By Génesis Miranda Miramontes, NBC
Taco stands in downtown Los Angeles can be found on pretty much every street, but how often do you come across a pink taco truck, and with pink handmade tortillas?
With a goal to empower and inspire others, a Latina business owner found a way to combine her love for fashion, her culture, food and the color pink.
Pink and Boujee in the Los Angeles Fashion District is definitely one of a kind, bringing together the culture and food of Los Angeles.
Owner and founder Yesenia Castro is behind this unique, “not your average taqueria.”
Oh and that’s not food dye in those gluten free corn tortillas, Castro says the pink color comes from dragonfruit and beets, along with premium quality meats, to make that perfect LA style taco.
You can smell the delicious scent of authentic Mexican tacos as you approach the pink truck.
Latino owned and operated, Pink and Boujee is a family run business, giving customers a comforting sense of community along with their order of pink tacos and aguas frescas.
Castro says it all started with pop up events and farmers markets in 2019, but she officially launched her business with the pink truck in August of 2021.
Castro counts on the support of her family, as well as friends like Maria Viera, who manages their social media content.
Viera, a Latina foodie blogger in the LA area, first posted a video of Pink and Boujee on March 31 which has now garnered over 10.7 million views.
“Partnering up with Yesenia has been truly a blessing,” Viera said. “It’s fate that we just happened to collide and now here we are.”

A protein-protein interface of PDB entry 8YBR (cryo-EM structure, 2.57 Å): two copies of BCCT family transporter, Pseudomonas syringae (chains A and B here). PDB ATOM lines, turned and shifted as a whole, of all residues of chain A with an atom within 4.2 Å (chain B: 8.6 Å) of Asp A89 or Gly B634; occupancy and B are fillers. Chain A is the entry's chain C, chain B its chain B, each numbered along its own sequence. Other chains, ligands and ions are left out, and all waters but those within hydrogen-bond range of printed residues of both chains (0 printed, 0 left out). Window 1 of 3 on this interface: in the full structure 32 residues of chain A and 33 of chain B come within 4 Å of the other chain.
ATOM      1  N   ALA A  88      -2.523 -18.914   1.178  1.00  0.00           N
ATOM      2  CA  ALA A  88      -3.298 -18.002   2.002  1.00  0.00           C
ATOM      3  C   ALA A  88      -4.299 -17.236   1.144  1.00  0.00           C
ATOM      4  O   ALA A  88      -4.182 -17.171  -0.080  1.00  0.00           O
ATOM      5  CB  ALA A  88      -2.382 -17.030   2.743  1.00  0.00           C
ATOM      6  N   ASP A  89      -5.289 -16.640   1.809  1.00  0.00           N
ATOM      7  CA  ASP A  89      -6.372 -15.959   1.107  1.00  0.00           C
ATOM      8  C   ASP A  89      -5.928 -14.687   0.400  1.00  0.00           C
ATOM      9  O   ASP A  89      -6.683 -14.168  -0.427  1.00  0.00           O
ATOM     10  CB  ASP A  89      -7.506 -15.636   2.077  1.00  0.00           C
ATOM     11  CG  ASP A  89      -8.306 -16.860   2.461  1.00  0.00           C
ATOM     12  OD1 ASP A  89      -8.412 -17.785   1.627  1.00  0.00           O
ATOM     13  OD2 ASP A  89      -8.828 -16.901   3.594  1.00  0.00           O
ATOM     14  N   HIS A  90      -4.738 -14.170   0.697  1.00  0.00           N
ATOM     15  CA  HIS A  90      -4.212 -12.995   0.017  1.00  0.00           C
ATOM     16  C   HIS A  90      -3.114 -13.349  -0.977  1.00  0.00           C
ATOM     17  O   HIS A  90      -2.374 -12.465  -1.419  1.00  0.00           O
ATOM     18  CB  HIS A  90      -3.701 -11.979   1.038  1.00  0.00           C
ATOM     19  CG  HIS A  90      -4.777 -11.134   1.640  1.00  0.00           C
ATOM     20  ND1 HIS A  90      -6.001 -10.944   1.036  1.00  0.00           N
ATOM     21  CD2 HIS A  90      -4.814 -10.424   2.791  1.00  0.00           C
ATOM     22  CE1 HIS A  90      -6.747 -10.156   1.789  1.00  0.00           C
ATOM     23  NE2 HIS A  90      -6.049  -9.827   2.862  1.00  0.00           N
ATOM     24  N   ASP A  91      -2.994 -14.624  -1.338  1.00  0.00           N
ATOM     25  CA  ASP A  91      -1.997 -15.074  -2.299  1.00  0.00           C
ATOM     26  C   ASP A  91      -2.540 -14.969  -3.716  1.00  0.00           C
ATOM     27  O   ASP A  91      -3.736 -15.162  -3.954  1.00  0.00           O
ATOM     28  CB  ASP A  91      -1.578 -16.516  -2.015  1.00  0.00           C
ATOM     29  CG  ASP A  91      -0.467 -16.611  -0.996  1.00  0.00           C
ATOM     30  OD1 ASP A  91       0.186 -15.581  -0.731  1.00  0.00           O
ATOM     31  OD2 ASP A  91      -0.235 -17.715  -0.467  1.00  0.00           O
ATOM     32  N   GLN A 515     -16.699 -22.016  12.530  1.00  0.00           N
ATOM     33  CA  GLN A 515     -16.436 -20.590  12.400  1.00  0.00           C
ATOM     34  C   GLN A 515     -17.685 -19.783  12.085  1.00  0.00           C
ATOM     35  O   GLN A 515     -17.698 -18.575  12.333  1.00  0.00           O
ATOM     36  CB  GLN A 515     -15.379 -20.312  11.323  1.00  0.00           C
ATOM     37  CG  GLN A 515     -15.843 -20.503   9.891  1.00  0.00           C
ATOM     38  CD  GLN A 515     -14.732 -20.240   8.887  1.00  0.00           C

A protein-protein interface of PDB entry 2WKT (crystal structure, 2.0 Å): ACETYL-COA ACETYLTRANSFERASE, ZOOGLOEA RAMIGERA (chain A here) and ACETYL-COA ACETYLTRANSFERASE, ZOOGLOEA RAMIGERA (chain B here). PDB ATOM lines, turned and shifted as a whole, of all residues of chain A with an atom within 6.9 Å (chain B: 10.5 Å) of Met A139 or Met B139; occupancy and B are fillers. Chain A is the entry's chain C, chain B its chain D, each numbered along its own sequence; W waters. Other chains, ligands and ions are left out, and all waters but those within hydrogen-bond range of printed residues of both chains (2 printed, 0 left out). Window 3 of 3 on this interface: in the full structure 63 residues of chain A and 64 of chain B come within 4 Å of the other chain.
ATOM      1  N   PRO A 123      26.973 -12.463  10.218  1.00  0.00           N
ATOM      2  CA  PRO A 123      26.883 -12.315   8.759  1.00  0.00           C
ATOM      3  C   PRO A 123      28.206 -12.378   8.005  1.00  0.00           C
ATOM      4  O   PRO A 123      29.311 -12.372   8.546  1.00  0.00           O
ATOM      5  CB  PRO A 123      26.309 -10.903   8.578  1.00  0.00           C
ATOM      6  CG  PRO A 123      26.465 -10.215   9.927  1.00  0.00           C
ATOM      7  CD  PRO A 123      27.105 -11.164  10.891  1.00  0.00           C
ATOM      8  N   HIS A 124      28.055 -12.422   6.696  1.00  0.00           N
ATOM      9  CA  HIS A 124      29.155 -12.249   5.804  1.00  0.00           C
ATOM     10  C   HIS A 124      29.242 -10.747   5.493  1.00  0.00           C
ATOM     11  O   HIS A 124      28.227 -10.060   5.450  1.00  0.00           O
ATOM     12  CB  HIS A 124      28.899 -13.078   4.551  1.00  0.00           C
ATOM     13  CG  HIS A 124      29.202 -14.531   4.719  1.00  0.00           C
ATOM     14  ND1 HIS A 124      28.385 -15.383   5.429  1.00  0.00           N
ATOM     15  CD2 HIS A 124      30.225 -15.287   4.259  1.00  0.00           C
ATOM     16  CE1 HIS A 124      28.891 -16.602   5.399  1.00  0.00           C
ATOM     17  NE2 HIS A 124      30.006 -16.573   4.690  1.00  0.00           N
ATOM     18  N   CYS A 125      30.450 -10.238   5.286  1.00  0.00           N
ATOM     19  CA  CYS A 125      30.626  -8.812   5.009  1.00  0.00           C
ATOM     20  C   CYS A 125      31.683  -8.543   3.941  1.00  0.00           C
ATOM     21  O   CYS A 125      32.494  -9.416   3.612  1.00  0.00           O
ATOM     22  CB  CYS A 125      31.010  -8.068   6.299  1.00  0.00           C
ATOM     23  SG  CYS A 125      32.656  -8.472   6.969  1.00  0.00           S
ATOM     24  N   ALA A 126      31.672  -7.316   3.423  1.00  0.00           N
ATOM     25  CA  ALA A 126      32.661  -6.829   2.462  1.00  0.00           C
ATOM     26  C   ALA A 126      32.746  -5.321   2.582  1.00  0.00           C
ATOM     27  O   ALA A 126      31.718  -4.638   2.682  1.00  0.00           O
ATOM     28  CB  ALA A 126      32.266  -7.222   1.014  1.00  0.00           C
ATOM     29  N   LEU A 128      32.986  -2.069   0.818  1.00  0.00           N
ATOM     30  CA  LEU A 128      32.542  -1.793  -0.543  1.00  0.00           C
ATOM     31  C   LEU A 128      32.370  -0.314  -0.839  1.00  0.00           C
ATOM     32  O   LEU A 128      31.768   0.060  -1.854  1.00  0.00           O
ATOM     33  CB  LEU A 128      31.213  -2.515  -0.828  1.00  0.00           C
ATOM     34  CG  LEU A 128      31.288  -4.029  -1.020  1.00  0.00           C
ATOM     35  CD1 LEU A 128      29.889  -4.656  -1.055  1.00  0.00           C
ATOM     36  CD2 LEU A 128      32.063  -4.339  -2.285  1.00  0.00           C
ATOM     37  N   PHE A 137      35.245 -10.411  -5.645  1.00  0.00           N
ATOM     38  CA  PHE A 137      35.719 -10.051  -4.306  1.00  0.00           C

The pair met just three weeks ago and are already not just partners in business but close friends as well.
“In the end I’m just really grateful,” Viera said. “She’s inspiring, she’s like my role model”
Castro says about 90% of her clientele come to her from TikTok.
The pink taco truck located on 948 Crocker St. definitely stands out.
The pink truck, pink tortillas, pink tables and pink boxes where your food is neatly packed all make for such a great photo op.
“I’m a girly girl at heart and I love good vibes, good food, and to dress cute,” Castro said. “I wanted to a create a place where you can feel all that”
Raised in the Boyle Heights area, Castro came to the U.S. from Mexico when she was just nine months old.
“Being a DACA business owner is extremely tough but not impossible. I think we are called dreamers for a reason and I’m here to show your dreams are impossible despite the circumstances,” Castro said.
She says she wants to empower and inspire others, especially young Latinas who would one day want to do what they see her doing.
“I’m sharing behind the scenes of what it’s like starting from the bottom and my personal journey. I am someone another young girl can relate to,” Castro said. “Representation matters to me and that is what I think makes my business so special.”
In the future, Castro says she thinks about getting a bigger food truck or finding an investor and opening up a restaurant.
But she says for now she wants to live in the moment and focus on what she’s doing now.
“It takes a team to be able to push a business forward,” Castro said. “I definitely think that when Latinas come together, women in general, there’s so much that could be done.”
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